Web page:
An implicitly generated default constructor

If your class has no constructors, C++ will automatically generate a public default constructor for you. This is sometimes called an implicit constructor (or implicitly generated constructor).

Consider the following class:

This class has no constructor. Therefore, the compiler will generate a constructor that allows us to create a Date object without arguments.

This particular implicit constructor allows us to create a Date object with no arguments, but doesn’t initialize any of the members (because all of the members are fundamental types, and those don’t get initialized upon creation). If Date had members that are class-types themselves, for example std::string, the constructors of those members would be called automatically.

To make sure the member variables get initialized, we can initialize them at their declaration.

Although you can’t see the implicitly generated constructor, you can prove it exists:

The above code compiles, because the date object will use the implicit constructor (which is public).

If your class has any other constructors, the implicitly generated constructor will not be provided. For example:

To allow construction of a Date without arguments, either add default arguments to the constructor, add an empty default constructor, or explicitly add a default constructor:

Using = default is almost the same as adding a default constructor with an empty body. The only difference is that = default allows us the safely initialize member variables even if they don’t have an initializer:

Using = default is longer than writing a constructor with an empty body, but expresses better what your intentions are (To create a default constructor), and it’s safer. = default also works for other special constructors, which we’ll talk about in the future.

Rule

If you have constructors in your class and need a default constructor that does nothing, use = default.

Classes containing classes

A class may contain other classes as member variables. By default, when the outer class is constructed, the member variables will have their default constructors called. This happens before the body of the constructor executes.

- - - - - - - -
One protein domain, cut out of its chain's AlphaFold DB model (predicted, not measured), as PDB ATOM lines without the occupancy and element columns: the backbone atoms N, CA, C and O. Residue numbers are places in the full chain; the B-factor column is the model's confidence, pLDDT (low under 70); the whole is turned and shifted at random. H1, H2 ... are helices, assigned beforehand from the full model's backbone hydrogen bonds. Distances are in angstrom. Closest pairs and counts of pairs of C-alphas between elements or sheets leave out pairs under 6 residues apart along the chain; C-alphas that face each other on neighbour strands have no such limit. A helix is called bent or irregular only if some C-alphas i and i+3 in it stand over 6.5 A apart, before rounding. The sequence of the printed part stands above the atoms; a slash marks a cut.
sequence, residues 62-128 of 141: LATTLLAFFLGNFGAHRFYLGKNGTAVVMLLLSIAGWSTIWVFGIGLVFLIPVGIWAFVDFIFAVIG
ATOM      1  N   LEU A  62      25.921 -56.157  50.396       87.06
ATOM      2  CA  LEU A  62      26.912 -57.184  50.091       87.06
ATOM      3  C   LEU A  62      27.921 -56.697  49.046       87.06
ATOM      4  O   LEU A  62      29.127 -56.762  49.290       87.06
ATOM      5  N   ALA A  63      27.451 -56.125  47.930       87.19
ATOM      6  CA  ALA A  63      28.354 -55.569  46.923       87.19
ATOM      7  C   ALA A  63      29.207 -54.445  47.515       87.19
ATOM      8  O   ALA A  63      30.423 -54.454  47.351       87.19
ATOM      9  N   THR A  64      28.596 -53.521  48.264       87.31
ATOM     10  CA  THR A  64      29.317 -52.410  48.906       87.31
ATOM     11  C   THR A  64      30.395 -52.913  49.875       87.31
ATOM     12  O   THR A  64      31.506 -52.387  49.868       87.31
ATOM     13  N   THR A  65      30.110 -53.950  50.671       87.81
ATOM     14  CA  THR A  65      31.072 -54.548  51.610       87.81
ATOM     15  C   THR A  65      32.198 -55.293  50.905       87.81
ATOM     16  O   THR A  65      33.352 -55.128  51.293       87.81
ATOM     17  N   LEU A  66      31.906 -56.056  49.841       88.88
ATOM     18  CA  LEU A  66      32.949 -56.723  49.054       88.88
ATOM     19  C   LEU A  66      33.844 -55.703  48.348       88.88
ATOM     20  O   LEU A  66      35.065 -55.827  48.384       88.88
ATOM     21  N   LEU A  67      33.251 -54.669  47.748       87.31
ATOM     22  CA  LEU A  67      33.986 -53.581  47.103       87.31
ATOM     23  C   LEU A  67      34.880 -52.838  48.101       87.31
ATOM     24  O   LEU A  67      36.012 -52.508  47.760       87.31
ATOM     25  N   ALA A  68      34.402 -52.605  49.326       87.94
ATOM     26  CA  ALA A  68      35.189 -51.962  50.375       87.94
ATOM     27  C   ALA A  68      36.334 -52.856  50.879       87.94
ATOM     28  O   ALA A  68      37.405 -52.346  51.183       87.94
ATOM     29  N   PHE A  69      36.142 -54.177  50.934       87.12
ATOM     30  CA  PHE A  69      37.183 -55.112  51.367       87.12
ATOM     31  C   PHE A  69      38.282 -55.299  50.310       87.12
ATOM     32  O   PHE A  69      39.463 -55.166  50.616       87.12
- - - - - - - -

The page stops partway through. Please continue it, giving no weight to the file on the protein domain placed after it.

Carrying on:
This can be demonstrated thusly:

This prints:

A
B

When variable b is constructed, the B() constructor is called. Before the body of the constructor executes, m_a is initialized, calling the class A default constructor. This prints “A”. Then control returns back to the B constructor, and the body of the B constructor executes.

This makes sense when you think about it, as the B() constructor may want to use variable m_a -- so m_a had better be initialized first!

The difference to the last example in the previous section is that m_a is a class-type. class-type members get initialized even if we don’t explicitly initialize them.

In the next lesson, we’ll talk about how to initialize these class member variables.

Constructor notes

Many new programmers are confused about whether constructors create the objects or not. They do not -- the compiler sets up the memory allocation for the object prior to the constructor call.

Constructors actually serve two purposes. First, constructors determine who is allowed to create an object. That is, an object of a class can only be created if a matching constructor can be found.

Second, constructors can be used to initialize objects. Whether the constructor actually does an initialization is up to the programmer. It’s syntactically valid to have a constructor that does no initialization at all (the constructor still serves the purpose of allowing the object to be created, as per the above).

However, much like it is a best practice to initialize all local variables, it’s also a best practice to initialize all member variables on creation of the object. This can be done either via a constructor, or via other means we’ll show in future lessons.

Best practice

Always initialize all member variables in your objects.

Finally, constructors are only intended to be used for initialization when the object is created. You should not try to call a constructor to re-initialize an existing object. While it may compile, the results will not be what you intended (instead, the compiler will create a temporary object and then discard it).

Quiz time

Question #1


Write a class named Ball. Ball should have two private member variables with default values: m_color (“black”) and m_radius (10.0). Ball should provide constructors to set only m_color, set only m_radius, set both, or set neither value. For this quiz question, do not use default parameters for your constructors. Also write a function to print out the color and radius of the ball.

The following sample program should compile:

and produce the result:

color: black, radius: 10
color: blue, radius: 10
color: black, radius: 20
color: blue, radius: 20

Show Solution

b) Update your answer to the previous question to use constructors with default parameters. Use as few constructors as possible.

Show Solution

Question #2

What happens if you don’t declare a default constructor?

Show Solution


8.5a -- Constructor member initializer lists
Index
8.4 -- Access functions and encapsulation

408 comments to 8.5 — Constructors

  • p1

    So what is the use of constructors against making your own functions?I just see more confusion in naming stuff the same as the class and making my own function which would do constructor things seems pretty easy,and cleaner to read.

  • gbstrcl

    Under Implicit constructors section

    Did you mean the compiler generates a default constructor?

  • MCG

    I think the constructor of the date2 class was misspelled (line 24)